Stop the Dallas Trinity Parkway Boondoggle

More and more of us are moving off the roads. Yet, across the country there are countless proposed highway projects, like the Dallas Trinity Parkway, that are not just expensive — they’re outright boondoggles. We need your help to stop it. 

It's time to shift Texas’ transportation priorities

These days, more and more of us are moving off the roads. Across the country, and here in Texas, people are driving less on average than we have in years past. Driving peaked in America in 2007. Since then, the Millennial Generation has led the way, with more people walking, biking and taking transit. In fact, in 2014 more people rode public transportation than had in 57 years! Meanwhile, new technologies and other options, such as bike sharing, are making it easier for people to rely less on cars.

Yet, despite these well-documented changes in transportation trends, our decision makers continue to prioritize new roads and wasteful highway expansions. Meanwhile, other needs — from expanding public transportation to critical bridge repairs — go unmet. At a time when one in nine bridges in America are considered “structurally deficient,” these confused priorities put millions of Americans in danger every single day. 

The Dallas Trinity Parkway Boondoggle

In Texas, as part of a massive highway expansion plan for the Dallas-Fort Worth area to combat congestion, the state has proposed building a nine-mile, six-lane urban tollway that would run along the Trinity River through the heart of Dallas. Known as the Trinity Parkway, this 1.5 billion dollar megaproject has a budget gap of nearly $1 billion, and up to 80% of the cost of construction still remains unaccounted for. While partnering with private investors is on the table and taxpayers could be responsible for some of the difference, it is ultimately unclear where the money will come from. At a time when there are already 23 structurally deficient bridges in Dallas County alone, this is simply unacceptable. 

The timing of this proposal is critical as Dallas is currently experiencing major urban revitalization. This downtown renewal has been largely boosted by the expansion of public transportation in the area, which supports a growing residential base, and greatly appeals to highly sought-after millennial workers, who prefer a more urban live-work-play environment. 

Despite dissent from residents, continued risk of flooding, lack of proof that the tollway will decrease congestion, hindered urban revitalization, destruction of both riverfront access and thousands of acres of parkland, and increasing opposition from Dallas leaders, city officials, including Dallas Mayor Mike Rawlings, continue to push to develop the parkway. We need your help. Tell the governor to kill this wasteful and expensive project. We do not want irresponsible spending on unnecessary highway expansion at the expense of our community, our environment, and our development. 

Moving Texas forward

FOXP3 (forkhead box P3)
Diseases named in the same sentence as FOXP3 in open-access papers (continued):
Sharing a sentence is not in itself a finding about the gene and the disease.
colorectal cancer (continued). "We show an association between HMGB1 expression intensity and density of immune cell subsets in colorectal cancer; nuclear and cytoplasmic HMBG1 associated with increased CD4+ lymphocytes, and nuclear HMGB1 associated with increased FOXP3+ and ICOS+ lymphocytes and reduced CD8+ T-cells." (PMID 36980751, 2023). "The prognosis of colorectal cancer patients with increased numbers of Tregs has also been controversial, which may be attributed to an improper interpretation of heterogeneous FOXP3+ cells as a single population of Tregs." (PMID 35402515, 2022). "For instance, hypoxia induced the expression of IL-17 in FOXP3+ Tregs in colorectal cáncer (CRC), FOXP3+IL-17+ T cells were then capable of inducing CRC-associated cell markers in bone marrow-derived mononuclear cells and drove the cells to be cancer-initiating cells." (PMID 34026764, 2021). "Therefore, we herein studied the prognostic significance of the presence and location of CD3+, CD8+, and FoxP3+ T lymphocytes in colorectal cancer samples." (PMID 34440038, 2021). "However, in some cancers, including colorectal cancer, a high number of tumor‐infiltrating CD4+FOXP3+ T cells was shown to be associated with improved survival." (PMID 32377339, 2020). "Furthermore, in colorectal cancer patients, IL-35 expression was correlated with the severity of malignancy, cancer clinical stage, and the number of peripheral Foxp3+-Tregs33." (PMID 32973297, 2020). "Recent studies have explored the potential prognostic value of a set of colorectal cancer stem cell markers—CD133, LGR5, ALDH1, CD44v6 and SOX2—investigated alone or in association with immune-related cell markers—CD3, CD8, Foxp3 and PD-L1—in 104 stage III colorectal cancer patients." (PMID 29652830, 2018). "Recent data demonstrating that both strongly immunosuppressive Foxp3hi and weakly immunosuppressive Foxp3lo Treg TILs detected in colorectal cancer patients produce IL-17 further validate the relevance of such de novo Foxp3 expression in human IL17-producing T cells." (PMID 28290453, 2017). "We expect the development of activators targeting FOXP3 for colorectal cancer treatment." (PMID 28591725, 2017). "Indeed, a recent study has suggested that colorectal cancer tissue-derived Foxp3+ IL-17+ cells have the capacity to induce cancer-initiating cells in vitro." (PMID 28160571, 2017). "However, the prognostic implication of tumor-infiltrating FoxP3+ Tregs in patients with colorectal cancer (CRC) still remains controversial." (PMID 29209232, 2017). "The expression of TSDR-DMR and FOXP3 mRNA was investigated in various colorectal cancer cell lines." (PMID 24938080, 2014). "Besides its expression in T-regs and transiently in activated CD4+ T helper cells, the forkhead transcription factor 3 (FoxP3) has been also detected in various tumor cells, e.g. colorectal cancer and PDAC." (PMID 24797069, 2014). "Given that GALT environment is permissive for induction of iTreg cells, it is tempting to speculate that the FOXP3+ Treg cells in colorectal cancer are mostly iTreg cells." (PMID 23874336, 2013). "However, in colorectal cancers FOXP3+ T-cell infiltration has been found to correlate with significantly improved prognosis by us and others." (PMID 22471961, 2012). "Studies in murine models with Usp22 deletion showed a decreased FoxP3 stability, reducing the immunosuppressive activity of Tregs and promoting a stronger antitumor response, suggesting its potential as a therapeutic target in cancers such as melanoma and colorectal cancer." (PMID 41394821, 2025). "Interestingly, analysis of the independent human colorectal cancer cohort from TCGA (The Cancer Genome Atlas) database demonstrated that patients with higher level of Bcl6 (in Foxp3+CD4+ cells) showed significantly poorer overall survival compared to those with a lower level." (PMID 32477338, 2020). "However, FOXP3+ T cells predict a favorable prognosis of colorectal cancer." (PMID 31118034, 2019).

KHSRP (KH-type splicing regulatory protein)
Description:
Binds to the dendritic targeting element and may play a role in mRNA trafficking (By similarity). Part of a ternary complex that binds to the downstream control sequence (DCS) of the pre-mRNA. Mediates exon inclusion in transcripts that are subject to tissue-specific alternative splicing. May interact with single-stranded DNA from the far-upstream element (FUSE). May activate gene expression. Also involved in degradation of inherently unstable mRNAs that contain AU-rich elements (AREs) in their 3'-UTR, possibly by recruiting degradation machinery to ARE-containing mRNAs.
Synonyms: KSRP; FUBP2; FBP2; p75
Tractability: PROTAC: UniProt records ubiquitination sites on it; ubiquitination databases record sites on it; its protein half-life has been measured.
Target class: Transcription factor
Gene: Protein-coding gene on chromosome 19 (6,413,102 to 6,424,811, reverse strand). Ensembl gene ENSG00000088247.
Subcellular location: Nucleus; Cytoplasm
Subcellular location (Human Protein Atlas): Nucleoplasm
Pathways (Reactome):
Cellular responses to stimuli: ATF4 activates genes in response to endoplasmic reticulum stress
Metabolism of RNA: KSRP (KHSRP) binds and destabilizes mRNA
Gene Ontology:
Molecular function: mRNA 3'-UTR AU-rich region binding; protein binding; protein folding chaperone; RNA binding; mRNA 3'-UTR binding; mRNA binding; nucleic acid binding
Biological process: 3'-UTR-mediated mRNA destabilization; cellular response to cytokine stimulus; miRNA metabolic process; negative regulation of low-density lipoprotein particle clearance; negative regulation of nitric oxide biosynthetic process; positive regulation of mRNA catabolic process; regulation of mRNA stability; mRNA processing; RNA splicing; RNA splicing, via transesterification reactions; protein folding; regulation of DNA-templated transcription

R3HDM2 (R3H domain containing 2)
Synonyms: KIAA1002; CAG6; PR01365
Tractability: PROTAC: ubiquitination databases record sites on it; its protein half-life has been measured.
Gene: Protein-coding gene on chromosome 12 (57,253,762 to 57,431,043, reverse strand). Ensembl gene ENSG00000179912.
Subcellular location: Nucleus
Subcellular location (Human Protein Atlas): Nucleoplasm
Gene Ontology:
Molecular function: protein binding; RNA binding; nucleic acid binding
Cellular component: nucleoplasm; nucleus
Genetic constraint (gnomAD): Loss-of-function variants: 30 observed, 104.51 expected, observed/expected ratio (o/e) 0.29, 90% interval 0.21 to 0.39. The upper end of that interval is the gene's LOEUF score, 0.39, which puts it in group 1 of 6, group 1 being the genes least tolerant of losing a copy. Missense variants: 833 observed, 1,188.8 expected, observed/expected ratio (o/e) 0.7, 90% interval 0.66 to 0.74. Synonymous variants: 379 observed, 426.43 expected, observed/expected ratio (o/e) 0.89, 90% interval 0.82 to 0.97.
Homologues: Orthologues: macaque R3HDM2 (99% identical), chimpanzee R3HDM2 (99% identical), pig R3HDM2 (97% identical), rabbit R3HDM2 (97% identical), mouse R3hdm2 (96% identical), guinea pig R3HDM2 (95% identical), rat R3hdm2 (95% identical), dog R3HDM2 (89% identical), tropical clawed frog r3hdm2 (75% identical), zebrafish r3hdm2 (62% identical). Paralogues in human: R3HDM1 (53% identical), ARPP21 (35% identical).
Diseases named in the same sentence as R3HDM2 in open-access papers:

Our lives, our communities, and how we get around are constantly changing. It’s well past time for our transportation spending priorities to reflect these changes, rather than the outdated assumptions that so many of them are based upon. We deserve to have a safe, reliable transportation system that offers real options for however people might want to get around. Stopping this highway boondoggle is an important first step for getting us there.

Issue updates

Blog Post | Financial Reform

Sloppy Credit Bureaus, Sketchy Credit Doctors Slammed by Trifecta of CFPB, State AGs and Consumer Lawyers | Ed Mierzwinski

In the news this month are several successful efforts to improve credit report accuracy, compensate the victims of credit bureau malfeasance and also to bring some credit repair doctors to heel. Did it take a village? No, it took a combination of strong consumer laws, a strong CFPB, tough state attorneys general working on a bi-partisan basis and, finally, consumer attorneys engaged in private enforcement of the laws as another line of defense. For markets to work fairly, consumers need all these levels of protection.

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Blog Post | Antibiotics

Burger King Takes Action on Antibiotics, Sanderson Farms Takes a Back Seat | Matt Wellington

Last week another major restaurant took action to protect antibiotics, and a major laggard in the meat industry received a much-needed reality check.

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News Release | Health Care

Our Statement on Senate Health Care Bill

Statement by Jesse Ellis O’Brien, TexPIRG Health Care Advocate, on public release of the “Better Care Reconciliation Act.” 

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News Release | U.S. PIRG | Financial Reform

Statement Commending New Military Consumer Enforcement Act

Read our statement commending the introduction of the Military Consumer Enforcement Act by Sens. Jack Reed (RI), Sherrod Brown (OH) and others. These senators have the right idea-- strengthen the CFPB’s ability to protect servicemembers, veterans and their families. Why do others want to weaken the CFPB?

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News Release | Public Health

Statement on SC Johnson’s skin allergen disclosure announcement

“SC Johnson, the manufacturer behind popular brands like Glade, Pledge, Windex, and more has announced today that it will disclose the presence of 368 fragrance and non-fragrance potential skin allergens that may occur in its products. This is a great move for chemical transparency in consumer products."

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News Release | U.S. PIRG | Consumer Protection

CFPB Turns 5 Years Old, PIRG Celebrates Accomplishments, Warns of Ongoing Threats

This week, on July 21, the Consumer Financial Protection Bureau turns 5 years old. The CFPB, a brainchild of then-professor Elizabeth Warren, was championed by U.S. PIRG and Americans for Financial Reform (AFR), a PIRG-backed coalition of civil rights and community groups, as part of Wall Street Reform legislation enacted in the wake of the 2008 financial collapse triggered by risky bank practices. U.S. PIRG warned, however, that the successful bureau, the first federal financial agency with only one job, protecting consumers, faces continued threats.

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News Release | U.S. PIRG | Consumer Protection

Joint Statement Opposing Exceptions to CFPB Payday Rule